You’ve just drawn a nice, warm bath for your baby to get into and relax before bedtime. You get baby undressed and put him in the tub and it happens. He pees. If this sounds familiar, you are not alone. Actually, most babies pee in the bath, but what do you do next?
If your baby pees in the bathtub, don’t panic, just don’t let him drink the water. If you want to keep him from peeing in the bath, try to get him to do so before getting in with a blast of cold air, a warm washcloth, or try letting him stand in the water with a diaper on. If he poops, you need to drain the tub and start a new bath with fresh water.
Read on to learn why your baby keeps peeing in the bath, what to do when it happens, and how to keep it from happening altogether.
Table of Contents
How do I keep my baby from peeing in the bath
It’s very common for babies to pee in the bath. In fact, a lot of babies poop in the bath, too!
This usually happens because of the temperature change, either because of the cold air or the warm water.
If baby pees in the water, it’s okay. It’s important that you stay calm and don’t make too big of a fuss about it. You just want to make sure he doesn’t drink the bathwater (although, really, he shouldn’t be drinking bath water anyway). Now poop is a different story. If baby poops in the bath, you will want to get the poop out, drain the tub, clean it, and start a new bath.
To keep baby from peeing in the bath, you ultimately want baby to pee right before he goes into the bath. To accomplish this, you can try opening the diaper and letting a little cold air in, quickly cleaning him with a warm washcloth, putting him in an empty bath first, or letting him stand in the water with his diaper on before removing it.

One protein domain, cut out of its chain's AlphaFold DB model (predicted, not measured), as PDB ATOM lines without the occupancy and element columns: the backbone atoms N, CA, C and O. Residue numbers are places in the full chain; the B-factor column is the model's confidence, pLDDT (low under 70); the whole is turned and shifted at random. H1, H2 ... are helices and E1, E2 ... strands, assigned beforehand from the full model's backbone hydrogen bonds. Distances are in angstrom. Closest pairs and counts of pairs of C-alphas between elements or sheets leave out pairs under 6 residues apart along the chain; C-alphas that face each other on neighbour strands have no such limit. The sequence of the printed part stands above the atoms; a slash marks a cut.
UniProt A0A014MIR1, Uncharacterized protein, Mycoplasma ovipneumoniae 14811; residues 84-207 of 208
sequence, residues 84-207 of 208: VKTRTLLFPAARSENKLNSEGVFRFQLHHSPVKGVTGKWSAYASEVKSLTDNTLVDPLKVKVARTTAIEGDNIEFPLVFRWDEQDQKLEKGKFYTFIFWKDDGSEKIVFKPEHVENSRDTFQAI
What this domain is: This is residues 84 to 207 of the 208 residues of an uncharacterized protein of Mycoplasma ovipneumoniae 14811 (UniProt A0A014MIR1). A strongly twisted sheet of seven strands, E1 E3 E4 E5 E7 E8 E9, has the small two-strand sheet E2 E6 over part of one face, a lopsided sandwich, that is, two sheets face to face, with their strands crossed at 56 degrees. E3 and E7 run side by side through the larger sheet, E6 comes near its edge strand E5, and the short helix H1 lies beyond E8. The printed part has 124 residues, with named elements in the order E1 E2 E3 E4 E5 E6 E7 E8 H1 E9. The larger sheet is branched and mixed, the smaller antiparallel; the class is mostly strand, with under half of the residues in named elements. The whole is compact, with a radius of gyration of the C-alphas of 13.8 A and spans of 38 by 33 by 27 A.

Every kid is different, so not all of these strategies will work for all babies. You just have to see what works for your baby. With any luck, you’ll find a foolproof method you can turn to that keeps baby’s bath pee-free.
Why do babies pee in the bath?
Although you may not always notice it, chances are your baby pees during most baths.
Oftentimes, babies pee in the bath because of the warm water. When baby sits down into a nice warm bath, his muscles relax. This can cause him to pee (or even poop) in the bath.
In fact, giving baby a warm bath is often recommended as a remedy for constipation.
Another reason he may pee in the bath is that he’s still working on learning to control his bodily functions. The same way he may pee while getting his diaper changed, he may also pee in the bath and not even necessarily realize he’s doing it.
Do I need to clean out the tub if baby pees during bath?
If you just started the bath and baby pees immediately, you can go ahead and clean the tub and start a new bath if you like; however, it’s not really necessary to clean out the tub and start all over if baby pees during his bath.
The fact is that any bacteria, waste, and other chemicals in your baby’s pee will be too heavily diluted by the bathwater to be a concern during a quick bath.
However, it’s a misconception that urine is sterile, but it is about 95% water and the primary concern with urine is that it attracts bacteria (mostly due to that water content) quickly.